Graphene as a Quantum Surface with Curvature-Strain Preserving Dynamics To the blessed memory of Vitaly Lazarevich Ginzburg
We discuss how the curvature and the strain density of an atomic lattice generate the quantization of graphene sheets as well as the dynamics of geometric quasiparticles propagating along the constant curvature/strain levels. The internal kinetic momentum of a Riemannian oriented surface (a vector field preserving the Gaussian curvature and the area) is determined.
Relation between curvature and the elasticity of substitution is the old question important for economic theory. Opinions of economists concerning presence or absence of a link between these two concepts radically diverge. Also now there is a steady trend of the use of the Arrow-Pratt coefficient of relative risk aversion and the coefficient of relative prudence as characteristics of utility functions and production functions even in non-stochastic models, and these two coefficients are also commonly interpreted as measures of curvature. The purpose of the paper is to contribute to clarification of the links between all these concepts. We suggest a simple unifying approach based on the notions of prototype functions and osculating curves. In framework of this approach we easily derive the classic geometric curvature and show the relations between the Arrow-Pratt coefficient, the prudence coefficient, the elasticity and the elasticity of substitution. As an example, demonstrating the role of such relations in economic models, we study a simple macroeconomic model with a non-homothetic production function.
We study shortest paths and their distances on a subset of a Euclidean space, and their approximation by their equivalents in a neighborhood graph defined on a sample from that subset. In particular, we recover and extend the results of Bernstein et al. (Graph approximations to geodesics on embedded manifolds, Tech. Rep., Department of Psychology, Stanford University, 2000). We do the same with curvature-constrained shortest paths and their distances, establishing what we believe are the first approximation bounds for them.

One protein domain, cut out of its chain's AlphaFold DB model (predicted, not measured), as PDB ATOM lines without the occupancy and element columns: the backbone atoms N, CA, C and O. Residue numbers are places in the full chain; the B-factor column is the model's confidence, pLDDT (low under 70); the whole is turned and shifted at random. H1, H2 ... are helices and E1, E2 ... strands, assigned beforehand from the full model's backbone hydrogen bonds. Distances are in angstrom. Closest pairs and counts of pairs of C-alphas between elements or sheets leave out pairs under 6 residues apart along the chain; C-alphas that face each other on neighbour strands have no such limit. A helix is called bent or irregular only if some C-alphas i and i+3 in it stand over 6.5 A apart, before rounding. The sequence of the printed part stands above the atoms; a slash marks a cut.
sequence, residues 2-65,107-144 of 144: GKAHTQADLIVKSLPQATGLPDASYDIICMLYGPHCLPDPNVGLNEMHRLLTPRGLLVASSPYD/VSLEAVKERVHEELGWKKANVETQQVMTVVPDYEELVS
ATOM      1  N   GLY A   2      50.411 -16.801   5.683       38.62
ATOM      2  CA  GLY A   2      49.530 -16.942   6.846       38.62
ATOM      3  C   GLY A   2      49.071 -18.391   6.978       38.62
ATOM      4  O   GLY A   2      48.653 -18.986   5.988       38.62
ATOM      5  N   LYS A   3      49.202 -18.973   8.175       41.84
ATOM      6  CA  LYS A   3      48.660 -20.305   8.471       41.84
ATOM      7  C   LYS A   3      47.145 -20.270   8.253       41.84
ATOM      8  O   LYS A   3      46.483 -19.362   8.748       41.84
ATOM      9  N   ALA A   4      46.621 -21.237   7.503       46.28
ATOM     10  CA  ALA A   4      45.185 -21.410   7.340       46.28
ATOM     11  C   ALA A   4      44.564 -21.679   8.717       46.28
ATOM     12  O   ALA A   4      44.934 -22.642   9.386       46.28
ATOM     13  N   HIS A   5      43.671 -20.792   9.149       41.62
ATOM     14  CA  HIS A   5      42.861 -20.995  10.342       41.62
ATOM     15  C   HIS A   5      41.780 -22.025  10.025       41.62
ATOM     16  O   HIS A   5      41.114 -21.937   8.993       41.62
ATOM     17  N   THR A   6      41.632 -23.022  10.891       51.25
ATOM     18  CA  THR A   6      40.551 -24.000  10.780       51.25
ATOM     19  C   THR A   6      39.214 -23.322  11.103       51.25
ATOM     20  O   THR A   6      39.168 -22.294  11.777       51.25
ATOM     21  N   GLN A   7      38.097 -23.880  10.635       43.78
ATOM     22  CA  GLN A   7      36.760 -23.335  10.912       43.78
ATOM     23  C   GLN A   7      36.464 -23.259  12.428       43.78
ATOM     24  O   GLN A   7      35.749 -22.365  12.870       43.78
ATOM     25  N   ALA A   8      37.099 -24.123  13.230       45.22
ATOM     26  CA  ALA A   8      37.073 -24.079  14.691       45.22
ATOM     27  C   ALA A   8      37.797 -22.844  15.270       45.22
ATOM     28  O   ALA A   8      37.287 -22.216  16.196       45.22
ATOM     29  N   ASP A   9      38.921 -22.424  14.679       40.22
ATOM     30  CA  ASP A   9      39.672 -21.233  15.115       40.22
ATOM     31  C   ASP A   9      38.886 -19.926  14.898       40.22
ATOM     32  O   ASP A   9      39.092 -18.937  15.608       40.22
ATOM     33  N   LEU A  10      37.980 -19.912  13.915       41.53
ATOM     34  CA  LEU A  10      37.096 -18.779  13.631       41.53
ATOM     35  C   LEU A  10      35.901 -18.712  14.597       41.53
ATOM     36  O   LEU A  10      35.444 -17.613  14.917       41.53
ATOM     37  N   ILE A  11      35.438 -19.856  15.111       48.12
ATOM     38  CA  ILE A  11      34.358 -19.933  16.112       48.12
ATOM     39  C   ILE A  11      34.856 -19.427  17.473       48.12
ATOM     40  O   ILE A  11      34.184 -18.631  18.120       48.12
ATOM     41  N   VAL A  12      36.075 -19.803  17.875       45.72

This volume presents new results in the study and optimization of information transmission models in telecommunication networks using different approaches, mainly based on theiries of queueing systems and queueing networks .
The paper provides a number of proposed draft operational guidelines for technology measurement and includes a number of tentative technology definitions to be used for statistical purposes, principles for identification and classification of potentially growing technology areas, suggestions on the survey strategies and indicators. These are the key components of an internationally harmonized framework for collecting and interpreting technology data that would need to be further developed through a broader consultation process. A summary of definitions of technology already available in OECD manuals and the stocktaking results are provided in the Annex section.